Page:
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The first US version.

Balderdash is a board game based on an older parlor word game called Fictionary. It was created by Laura Robinson and Paul Toyne and first published by Canada Games in 1984. In the game players take turns presenting an obscure word and all the other players create false definitions for the word. The definitions, including the correct one, are anonymized, then each definition is read aloud and players attempt to guess the correct definition. Guessing correctly gives you points, writing a definition that's believable enough for others to guess yours also gives you points, and, knowing the correct definition ahead of time gives you even more points. The first player to score 18 points wins.

Balderdash was originally published by Canada Games in Canada and The Games Gang in the USA, later, it was published by Western Publishing Company, Parker Brothers, Milton Bradley (in the UK), Hasbro, and finally Mattel. Although Balderdash is essentially the same as Fictionary, it has the benefit of having a large assortment of obscure words and their definitions already prepared for you, so you don't have to own an unabridged dictionary or spend time trying to find an obscure word.

A few sequels have been made. In 1989 Bible Balderdash was made which uses obscure words from the bible. In 1991, the kid's version, Balderdash Junior was created. In 1993, Beyond Balderdash (or Absolute Balderdash in the UK) was made which introduces variations on the game like bluffing historical events, movie plots, acronyms, and the like. In 2004, the game was adapted into a television game show, though it only lasted one season. After that, in 2006, Balderdash was reworked to be more like Beyond Balderdash.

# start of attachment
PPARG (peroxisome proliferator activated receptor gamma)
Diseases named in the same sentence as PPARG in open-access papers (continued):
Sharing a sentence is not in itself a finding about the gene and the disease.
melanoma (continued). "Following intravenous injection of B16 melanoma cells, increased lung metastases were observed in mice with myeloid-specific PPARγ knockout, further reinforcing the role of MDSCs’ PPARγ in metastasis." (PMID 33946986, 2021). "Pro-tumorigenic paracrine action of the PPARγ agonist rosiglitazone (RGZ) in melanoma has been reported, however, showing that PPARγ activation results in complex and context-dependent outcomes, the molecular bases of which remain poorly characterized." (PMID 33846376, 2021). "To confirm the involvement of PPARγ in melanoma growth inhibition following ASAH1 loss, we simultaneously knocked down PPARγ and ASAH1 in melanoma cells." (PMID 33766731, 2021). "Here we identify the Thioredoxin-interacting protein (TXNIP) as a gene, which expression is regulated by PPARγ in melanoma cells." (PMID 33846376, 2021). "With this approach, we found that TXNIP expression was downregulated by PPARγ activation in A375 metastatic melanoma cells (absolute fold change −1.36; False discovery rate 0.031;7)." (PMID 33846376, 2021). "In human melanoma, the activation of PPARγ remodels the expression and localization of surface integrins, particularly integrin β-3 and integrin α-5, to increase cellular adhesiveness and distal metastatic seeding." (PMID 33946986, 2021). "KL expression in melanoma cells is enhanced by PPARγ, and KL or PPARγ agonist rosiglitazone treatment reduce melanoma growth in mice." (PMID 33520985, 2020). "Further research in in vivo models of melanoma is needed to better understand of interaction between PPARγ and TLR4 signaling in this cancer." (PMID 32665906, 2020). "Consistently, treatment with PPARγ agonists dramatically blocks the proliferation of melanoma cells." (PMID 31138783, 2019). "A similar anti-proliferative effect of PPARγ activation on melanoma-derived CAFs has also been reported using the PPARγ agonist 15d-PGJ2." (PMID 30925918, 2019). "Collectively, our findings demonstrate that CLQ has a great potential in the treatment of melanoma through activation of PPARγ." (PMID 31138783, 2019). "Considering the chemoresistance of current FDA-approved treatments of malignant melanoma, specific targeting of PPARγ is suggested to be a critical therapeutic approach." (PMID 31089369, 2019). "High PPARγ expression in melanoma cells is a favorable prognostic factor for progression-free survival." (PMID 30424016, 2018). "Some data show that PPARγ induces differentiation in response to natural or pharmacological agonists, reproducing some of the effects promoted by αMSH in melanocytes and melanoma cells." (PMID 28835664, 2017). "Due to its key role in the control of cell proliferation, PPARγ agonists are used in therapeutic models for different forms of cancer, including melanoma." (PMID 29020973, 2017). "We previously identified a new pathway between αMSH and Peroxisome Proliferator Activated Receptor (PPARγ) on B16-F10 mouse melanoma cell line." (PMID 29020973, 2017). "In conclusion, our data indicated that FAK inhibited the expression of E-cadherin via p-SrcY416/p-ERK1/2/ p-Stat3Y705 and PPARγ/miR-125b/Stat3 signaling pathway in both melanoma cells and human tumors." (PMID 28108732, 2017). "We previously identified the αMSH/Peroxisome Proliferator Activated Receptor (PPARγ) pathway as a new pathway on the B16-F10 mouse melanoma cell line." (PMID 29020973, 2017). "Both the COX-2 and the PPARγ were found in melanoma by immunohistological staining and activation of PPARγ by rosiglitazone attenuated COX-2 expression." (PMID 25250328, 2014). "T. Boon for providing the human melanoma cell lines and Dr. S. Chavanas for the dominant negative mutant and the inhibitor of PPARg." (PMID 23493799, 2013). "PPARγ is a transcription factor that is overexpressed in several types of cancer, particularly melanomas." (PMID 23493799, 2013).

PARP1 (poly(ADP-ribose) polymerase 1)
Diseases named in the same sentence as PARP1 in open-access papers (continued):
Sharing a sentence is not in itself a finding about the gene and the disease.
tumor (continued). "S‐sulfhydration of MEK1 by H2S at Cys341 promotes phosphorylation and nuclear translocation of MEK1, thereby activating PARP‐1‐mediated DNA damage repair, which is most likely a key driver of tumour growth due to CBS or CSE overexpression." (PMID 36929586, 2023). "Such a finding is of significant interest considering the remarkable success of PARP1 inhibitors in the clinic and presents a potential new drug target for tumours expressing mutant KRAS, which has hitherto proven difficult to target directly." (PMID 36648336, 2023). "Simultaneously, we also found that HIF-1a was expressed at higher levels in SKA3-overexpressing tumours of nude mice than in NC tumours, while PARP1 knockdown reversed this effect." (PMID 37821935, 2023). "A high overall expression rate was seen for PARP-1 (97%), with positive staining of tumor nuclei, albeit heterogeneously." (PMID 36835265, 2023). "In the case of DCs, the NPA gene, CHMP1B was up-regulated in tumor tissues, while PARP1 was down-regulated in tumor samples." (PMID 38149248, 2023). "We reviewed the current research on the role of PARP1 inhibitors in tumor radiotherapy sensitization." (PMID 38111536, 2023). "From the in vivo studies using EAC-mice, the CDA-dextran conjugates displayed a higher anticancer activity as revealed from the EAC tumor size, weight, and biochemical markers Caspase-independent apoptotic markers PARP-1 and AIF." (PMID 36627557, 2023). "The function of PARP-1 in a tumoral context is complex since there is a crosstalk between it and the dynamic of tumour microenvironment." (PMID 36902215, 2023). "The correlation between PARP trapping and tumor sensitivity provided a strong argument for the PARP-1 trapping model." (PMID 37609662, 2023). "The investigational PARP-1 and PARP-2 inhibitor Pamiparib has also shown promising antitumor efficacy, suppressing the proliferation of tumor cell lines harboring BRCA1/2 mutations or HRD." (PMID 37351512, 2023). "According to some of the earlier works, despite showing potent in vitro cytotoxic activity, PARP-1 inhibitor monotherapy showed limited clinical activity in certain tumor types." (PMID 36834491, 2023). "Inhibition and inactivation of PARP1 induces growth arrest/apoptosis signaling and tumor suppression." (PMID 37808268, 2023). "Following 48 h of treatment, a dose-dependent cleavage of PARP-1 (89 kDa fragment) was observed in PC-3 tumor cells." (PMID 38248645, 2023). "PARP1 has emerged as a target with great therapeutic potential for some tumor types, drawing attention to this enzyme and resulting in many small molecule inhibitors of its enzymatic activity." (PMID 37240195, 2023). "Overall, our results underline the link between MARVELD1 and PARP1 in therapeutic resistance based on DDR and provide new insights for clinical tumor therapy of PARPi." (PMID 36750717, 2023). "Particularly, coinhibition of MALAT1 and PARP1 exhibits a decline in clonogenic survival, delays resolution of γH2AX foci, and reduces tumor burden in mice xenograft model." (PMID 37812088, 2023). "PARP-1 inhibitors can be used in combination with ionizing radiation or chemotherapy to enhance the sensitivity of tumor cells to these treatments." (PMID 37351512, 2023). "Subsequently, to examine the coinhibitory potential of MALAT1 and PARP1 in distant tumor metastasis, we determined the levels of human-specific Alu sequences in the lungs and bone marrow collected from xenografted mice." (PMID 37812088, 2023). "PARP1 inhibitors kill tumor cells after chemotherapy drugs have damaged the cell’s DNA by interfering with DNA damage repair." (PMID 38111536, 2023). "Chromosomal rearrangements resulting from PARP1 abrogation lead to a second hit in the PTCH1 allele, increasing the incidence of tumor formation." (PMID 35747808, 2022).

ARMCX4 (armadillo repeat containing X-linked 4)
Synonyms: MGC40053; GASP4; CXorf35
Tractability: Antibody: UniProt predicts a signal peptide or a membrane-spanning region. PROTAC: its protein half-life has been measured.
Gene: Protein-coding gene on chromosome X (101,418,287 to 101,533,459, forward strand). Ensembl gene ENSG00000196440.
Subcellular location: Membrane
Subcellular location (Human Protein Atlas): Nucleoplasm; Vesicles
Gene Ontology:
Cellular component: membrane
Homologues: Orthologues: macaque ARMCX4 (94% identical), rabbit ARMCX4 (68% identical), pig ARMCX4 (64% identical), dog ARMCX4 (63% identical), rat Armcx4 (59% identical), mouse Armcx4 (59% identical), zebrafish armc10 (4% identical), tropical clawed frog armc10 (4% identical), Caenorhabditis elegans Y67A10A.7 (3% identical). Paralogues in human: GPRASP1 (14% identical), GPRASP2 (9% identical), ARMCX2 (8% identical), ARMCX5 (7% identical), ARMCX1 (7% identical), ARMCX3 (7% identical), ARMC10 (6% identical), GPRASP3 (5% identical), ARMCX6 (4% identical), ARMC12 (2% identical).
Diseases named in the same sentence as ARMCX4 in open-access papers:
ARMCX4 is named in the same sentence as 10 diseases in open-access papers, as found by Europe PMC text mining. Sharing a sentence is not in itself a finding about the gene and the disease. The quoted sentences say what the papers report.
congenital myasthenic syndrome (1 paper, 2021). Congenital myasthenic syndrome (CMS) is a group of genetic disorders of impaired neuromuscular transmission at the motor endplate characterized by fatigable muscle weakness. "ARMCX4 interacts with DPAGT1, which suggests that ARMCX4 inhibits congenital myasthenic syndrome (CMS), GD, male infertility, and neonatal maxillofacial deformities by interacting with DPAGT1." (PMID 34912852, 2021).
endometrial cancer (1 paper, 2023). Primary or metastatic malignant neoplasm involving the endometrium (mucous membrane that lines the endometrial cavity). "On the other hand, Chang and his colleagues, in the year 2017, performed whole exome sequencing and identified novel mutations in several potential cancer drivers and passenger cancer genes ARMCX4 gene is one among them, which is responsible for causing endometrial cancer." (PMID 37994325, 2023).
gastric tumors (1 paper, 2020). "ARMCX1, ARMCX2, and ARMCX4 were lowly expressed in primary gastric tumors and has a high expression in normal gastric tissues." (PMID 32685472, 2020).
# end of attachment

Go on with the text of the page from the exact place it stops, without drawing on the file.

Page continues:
I first played Balderdash with the aunts and uncles on my father's side of the family around 1990, while on a break from school. Although I was still too young to play the game very well, I still enjoyed it a lot, and, later in my teens, I bought the game. I've played it with a variety of my friends and typically enjoy it every time.

I own the game.



  • The first few times you play the game, you'll find it to be a whole lot of fun, especially if you're playing with people who are good bluffers or are already familiar with the play style.


  • Like most games with prepared cards, once you play the game long enough, you being to memorize the cards.
  • By focusing solely on word definitions, it doesn't take long before you start to get bored of it. Beyond Balderdash help alleviate this problem.


  • Nothing.